I spend a lot of time talking to business experts and leaders and the one thing I know for sure: No one knows for sure what the future will bring.
That’s not to say these very smart people don’t have a clue – but the marketplace is changing so fast sometimes that they’re not 100% confident that what worked in the past will continue to work – or if their company will even survive. (They don’t say that last bit, but enough big companies have died that you know they’re thinking about it.)
That’s why I thought some new research was so fascinating. In a nutshell, it says that companies that want to survive and thrive need to look for one key attribute in new hires: adaptability.
While companies like Zappos and Netflix have placed great emphasis on hiring workers who will be a cultural fit, they perhaps need to look deeper at how those job candidates will be able to adapt to a company.
Specifically, the authors of the study -- Sameer Srivastava of the University of California, Berkeley, and Govin Manian and Christopher Potts of Stanford University -- used linguistic analysis to look at more than 10 million internal emails sent from a technology company from 2009 to 2014. (This linguistic analysis is seen as a good indicator of cultural fit over time.)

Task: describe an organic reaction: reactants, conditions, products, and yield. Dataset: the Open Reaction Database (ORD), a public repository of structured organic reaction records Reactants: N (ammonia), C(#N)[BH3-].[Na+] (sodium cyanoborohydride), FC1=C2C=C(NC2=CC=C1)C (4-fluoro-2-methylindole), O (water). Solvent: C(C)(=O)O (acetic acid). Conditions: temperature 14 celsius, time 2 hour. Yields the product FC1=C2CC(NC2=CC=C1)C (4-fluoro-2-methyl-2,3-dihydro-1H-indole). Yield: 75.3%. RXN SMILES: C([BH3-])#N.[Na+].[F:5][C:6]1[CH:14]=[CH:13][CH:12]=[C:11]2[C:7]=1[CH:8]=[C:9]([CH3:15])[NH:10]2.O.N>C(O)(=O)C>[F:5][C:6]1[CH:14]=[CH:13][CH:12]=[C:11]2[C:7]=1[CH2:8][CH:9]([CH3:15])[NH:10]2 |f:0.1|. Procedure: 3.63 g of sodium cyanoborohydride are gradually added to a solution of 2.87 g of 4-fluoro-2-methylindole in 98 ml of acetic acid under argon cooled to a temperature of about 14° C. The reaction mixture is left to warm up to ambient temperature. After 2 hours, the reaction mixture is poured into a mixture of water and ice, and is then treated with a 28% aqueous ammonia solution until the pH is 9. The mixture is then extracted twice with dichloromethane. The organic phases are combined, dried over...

The conclusion: The new hire that was able to recognize and internalize company standards was more successful over time. It’s not so much a new worker’s ability to initially adapt to a culture that matters – it’s how that worker absorbs the culture and adapts over time that matters the most, researchers say.
The key takeaway for employers may be that they need to stop screening out candidates who don’t seem to fit the company culture. If these candidates show adaptability – perhaps they’ve lived in another country or taken on diverse work roles – then that may be a better indicator that they’ll be able to adapt to a company culture and thrive over time.